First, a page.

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Incoming 1Ls / Re: How much homework do you have for the 1st class?
« on: August 09, 2005, 01:20:27 AM »
haven't gotten anything yet.  but orientation is on the 17th.

keyboard....screen. =)

i've read that having a battery that lasts a miniumum of 3 hours is important. As is the following:

at least a 12.0 inch screen.
at least a 600 MHz processor
at least a 10 gigabyte hard drive
Jesus Christ...What decade are you living in?

Hey man, I just copy-and-pasted that from a law school's welcome packet. who knows what some kid might drag to school =)

but back to the OP concerns.  The answer?  It's all relative.  To some, it's all about minimizing size & weight, as well as durability.  For others, this is their only computer, so they need a desktop replacement, and are considering 17inch monsters.  But if you're 6'7'', 220lbs, it may be your version of a thin-and-light.  i, on the other hand, am a feather-light pipsqueak.    so it depends...

almost any new notebook off of a website (dell etc) or from a mainstream retailer should be able to sidekick along with you through law school.  i think your biggest criteria will come down to:  what's a good size for you?  personally, i've heard over and over again that mobility is crucial, and with all the casebooks you'll be lugging around, every pound really begins to matter. 

a possible compromise i've seen (and am doing myself) is getting a smaller one (the dell 700m with extended battery, about 5 lbs altogether) and using that at school; but at home, hooking that baby up to an external monitor and keyboard.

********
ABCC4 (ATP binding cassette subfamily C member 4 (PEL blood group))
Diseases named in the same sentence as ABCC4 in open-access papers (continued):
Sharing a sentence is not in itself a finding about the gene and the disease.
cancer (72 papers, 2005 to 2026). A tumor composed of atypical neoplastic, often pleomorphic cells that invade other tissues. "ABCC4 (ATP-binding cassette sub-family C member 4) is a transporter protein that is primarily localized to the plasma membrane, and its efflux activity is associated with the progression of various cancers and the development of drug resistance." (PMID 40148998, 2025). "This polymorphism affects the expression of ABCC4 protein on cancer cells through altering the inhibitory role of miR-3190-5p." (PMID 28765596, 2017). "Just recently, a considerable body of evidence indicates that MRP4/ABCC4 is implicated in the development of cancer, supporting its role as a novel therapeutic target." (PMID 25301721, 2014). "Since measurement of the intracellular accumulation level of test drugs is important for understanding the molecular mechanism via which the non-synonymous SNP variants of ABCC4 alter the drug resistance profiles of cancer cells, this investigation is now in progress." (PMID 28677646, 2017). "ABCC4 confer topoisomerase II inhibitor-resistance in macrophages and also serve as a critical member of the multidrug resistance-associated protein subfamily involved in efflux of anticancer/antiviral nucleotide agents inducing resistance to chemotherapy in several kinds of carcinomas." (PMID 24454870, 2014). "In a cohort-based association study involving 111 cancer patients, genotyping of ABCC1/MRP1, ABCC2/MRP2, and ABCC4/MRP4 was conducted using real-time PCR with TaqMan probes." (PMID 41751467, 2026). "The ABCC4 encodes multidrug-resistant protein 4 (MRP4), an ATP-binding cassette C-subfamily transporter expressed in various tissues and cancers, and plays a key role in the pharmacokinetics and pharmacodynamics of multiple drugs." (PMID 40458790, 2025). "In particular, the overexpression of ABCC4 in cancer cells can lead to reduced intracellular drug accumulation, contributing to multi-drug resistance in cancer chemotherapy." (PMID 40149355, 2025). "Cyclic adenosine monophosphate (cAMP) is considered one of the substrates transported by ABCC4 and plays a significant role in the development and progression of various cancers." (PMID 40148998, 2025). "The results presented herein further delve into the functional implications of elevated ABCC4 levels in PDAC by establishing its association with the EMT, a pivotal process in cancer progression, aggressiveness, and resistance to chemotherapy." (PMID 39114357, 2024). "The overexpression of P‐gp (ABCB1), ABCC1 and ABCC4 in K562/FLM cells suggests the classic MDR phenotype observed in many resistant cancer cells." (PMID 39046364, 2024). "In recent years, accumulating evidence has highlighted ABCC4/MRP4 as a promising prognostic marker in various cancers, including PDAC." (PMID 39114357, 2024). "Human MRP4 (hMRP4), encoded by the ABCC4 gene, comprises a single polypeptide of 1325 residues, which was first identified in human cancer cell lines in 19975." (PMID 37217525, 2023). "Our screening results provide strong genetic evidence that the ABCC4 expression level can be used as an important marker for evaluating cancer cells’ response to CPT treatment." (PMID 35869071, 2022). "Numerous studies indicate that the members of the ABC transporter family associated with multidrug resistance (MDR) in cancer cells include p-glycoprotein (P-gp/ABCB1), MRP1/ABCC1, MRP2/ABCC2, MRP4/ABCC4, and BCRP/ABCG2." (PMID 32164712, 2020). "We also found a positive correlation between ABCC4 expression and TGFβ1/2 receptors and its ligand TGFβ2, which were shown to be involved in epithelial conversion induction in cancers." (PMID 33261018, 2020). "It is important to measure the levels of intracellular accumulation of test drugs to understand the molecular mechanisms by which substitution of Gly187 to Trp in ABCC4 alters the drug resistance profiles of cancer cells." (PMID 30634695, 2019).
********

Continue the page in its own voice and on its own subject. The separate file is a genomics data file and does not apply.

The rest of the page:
best of luck to you. 

keyboard....screen.  =)

i've read that having a battery that lasts a miniumum of 3 hours is important.  As is the following:

at least a 12.0 inch screen.
at least a 600 MHz processor
at least a 10 gigabyte hard drive
i think you already mentioned a wireless network card and/or Ethernet
and some schools ask you to have a 3 1/2 floppy drive, either built-in or extension, for exams.

Studying for the LSAT / Re: June 05 scores are up
« on: June 25, 2005, 08:42:55 PM »

AR: -0
RC: -5
LR: -3, -3

i accidentally bubbled two answers on the same line in the first LR, so i had a row with 2 bubbles and a blank row and got those both wrong.  incedentally, i got the answers themselves right and therefore should have had a 170.  f-ing sh*t.

it might be worth it to see if you can get your scantron hand scored.  they may actually count those points for you...

Okay, thanks for the advice - I'll definitely follow it.  It'll be more fun to write as well as read.  Now, a couple more questions.

First, apparently some schools have optional diversity essays you can write to tell them how you're different and will diversify the class.  The missionary stuff is pretty much the only special thing about me, so I'm wondering if I'm allowed to repeat that or just write "See PS" in that essay.  Will I have to think of something else special about me? 

Second, my desire to go to law school has nothing to do with my childhood experiences.  Does that matter?  Should I make up some tenuous connection?